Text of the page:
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Regulators move to expand PPACA risk program reporting

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State insurance regulators want to know how the three big Patient Protection and Affordable Care Act (PPACA) risk-management programs — the “three R’s” programs — are affecting life insurance and property-casualty companies that write medical insurance.

Members of the Capital Adequacy Task Force, an arm of the National Association of Insurance Commissioners (NAIC) that tries to come up with tools for assessing insurers’ financial strength, endorsed several PPACA three R’s reporting requirements Sunday at the NAIC meeting in Phoenix.

The task force is part of the NAIC’s Financial Condition Committee.

The drafters of PPACA created a temporary reinsurance program to protect major medical issuers against an unexpected flood of high-cost patients; a permanent risk-adjustment program, to use cash from insurers with low-risk enrollees to help carriers with high-risk enrollees; and a temporary risk corridors program, to use cash from insurers with high underwriting margins to help insurers with low margins.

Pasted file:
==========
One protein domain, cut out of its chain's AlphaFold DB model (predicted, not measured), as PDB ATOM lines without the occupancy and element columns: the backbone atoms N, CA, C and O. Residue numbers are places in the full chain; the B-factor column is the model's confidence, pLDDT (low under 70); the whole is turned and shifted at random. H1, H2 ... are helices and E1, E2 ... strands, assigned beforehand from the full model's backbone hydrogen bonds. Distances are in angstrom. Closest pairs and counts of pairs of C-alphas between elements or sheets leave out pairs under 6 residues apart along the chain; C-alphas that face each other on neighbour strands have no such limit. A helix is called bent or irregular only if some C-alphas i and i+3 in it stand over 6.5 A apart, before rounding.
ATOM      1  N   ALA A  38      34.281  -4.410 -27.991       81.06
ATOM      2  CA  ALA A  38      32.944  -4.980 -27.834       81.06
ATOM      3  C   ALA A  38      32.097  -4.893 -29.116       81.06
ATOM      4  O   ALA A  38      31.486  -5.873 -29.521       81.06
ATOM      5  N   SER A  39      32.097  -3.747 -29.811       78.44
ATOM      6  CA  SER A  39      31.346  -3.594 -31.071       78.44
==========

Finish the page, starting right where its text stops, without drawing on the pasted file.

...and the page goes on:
Officials at the U.S. Department of Health and Human Services (HHS) have been slow to give details about how the three R’s programs will work. State regulators have discouraged insurers from using payments insurers hope to get from one of the programs, the risk corridors programs, in solvency calculations.

Regulators say they would like to know what insurers are thinking about the three R’s.

In one NAIC meeting packet, the members of the Property and Casualty Risk-Based Capital Working Group include a draft of a set of instructions dubbed “R020 Underwriting Risk – Experience Fluctuation Risk.”

In a draft footnote, the drafters ask the insurance company that fills out the form whether the company believes the medical insurance business numbers provided reflect the effects of the PPACA three R’s programs. 

The draft footnote recognizes that giving numbers related to the three R’s programs “may not be possible or may be misleading in this informational page,” according to the draft.

“If the company is concerned that the values may be misleading, it may wish to highlight this concern in the footnote,” the drafters say.